Snow Kids in International Falls, Minnesota, however, put on their boots and mittens and go outside when it’s 55 degrees colder than in Florida.  Falls Elementary School Principal Jerry Hilfer says, “If it’s 15 below, they go out.”

And in Northwest Ontario, the Kenora director of education for Catholic schools, says a temperature of minus 27 C (-17 F) “with or without chill factor” is used to determine if kids can go outside for playtime.  It’s a question of being safe from frostbite.

It’s a regional thing, of course.  Schools in the South don’t let kids go out for recess if the temperature is below 40.  In some Northern cities, 40 degrees in January means grilling outside in your shirtsleeves.

For me, the concern was always the wind and consequently the wind chill factor. Some kids in my low-income rural area never seemed to be dressed for winter.  No hats, no mittens or gloves, no boots.  The little kids’ sneakers would get wet in the snow while they were waiting for the bus and they’d sit in class with wet shoes and socks most of the day.  And, of course, no matter how cold it was, some of the high school kids still came to school in shorts and hoodies.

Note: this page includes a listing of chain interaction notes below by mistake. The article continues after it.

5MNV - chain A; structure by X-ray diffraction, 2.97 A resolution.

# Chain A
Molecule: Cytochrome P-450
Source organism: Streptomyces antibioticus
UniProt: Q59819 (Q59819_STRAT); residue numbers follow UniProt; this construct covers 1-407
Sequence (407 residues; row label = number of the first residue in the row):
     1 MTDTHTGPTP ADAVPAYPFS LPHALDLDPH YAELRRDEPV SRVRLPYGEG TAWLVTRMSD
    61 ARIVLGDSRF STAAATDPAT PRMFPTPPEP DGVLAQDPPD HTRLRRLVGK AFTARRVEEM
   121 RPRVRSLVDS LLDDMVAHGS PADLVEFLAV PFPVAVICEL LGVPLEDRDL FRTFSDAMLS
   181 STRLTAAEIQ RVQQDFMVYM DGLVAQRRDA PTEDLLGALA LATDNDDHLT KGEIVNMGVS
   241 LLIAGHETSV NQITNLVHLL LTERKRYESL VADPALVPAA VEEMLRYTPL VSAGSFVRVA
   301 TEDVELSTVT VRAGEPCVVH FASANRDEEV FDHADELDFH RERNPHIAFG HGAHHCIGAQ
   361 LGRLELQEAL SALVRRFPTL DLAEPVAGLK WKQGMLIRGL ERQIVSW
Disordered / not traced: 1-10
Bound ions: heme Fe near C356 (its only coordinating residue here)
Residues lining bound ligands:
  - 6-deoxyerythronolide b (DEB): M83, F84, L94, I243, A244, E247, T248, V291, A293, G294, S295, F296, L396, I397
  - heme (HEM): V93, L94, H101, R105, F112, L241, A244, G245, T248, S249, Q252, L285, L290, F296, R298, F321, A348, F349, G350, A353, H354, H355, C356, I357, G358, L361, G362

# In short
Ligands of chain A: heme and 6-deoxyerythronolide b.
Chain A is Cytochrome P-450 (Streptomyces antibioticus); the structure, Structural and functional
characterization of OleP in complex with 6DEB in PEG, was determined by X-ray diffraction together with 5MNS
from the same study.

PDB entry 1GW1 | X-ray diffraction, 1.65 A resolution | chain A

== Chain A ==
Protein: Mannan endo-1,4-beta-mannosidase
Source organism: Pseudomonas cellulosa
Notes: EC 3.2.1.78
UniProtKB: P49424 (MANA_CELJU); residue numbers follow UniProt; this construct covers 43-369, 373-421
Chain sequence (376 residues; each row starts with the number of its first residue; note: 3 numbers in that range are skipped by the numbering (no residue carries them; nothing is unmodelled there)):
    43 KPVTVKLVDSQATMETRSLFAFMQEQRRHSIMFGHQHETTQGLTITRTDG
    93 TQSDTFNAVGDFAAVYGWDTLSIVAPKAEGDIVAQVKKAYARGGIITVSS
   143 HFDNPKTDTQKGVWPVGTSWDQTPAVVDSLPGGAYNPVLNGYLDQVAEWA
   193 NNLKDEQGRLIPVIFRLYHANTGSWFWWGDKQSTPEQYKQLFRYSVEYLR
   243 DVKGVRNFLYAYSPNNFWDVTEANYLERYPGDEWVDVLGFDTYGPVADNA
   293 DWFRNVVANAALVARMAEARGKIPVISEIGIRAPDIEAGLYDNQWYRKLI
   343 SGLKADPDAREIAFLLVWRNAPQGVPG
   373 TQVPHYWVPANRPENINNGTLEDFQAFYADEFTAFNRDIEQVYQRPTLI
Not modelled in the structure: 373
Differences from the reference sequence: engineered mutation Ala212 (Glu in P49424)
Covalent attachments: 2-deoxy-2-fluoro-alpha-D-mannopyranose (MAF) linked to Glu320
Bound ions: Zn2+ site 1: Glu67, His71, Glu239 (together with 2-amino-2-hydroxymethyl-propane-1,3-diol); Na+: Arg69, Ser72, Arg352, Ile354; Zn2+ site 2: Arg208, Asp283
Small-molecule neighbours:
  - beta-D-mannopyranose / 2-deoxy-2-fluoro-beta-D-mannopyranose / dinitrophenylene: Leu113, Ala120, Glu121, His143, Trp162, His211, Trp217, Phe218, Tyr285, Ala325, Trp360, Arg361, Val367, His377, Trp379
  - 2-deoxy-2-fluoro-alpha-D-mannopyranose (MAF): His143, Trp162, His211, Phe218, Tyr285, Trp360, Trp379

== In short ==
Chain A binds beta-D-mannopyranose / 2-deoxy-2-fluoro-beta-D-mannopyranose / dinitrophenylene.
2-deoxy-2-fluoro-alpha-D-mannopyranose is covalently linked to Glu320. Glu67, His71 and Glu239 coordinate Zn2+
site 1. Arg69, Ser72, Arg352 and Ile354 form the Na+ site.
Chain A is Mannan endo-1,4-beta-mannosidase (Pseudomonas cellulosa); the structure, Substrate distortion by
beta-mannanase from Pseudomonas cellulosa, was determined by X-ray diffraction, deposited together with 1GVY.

Every time I closed school early because of snow or the wind chill factor, I couldn’t help but notice the number of kids who were playing outside on the snow banks or sliding down the hills as I made my way home.  They were having a great time, hardly noticing the cold.

One of the best posts on Proteacher.net about winter weather and kids came from this New Jersey teacher:

A few years ago I had an ESOL class – all students from South America, Puerto Rico, etc.  One of them glanced up and saw snow and it was absolute pandemonium.  None of them had ever seen it before.  They all ran out the door -- there was no containing them -- and stood on the front step with their hands reaching for the sky trying to catch those snowflakes.  One of those moments you never forget.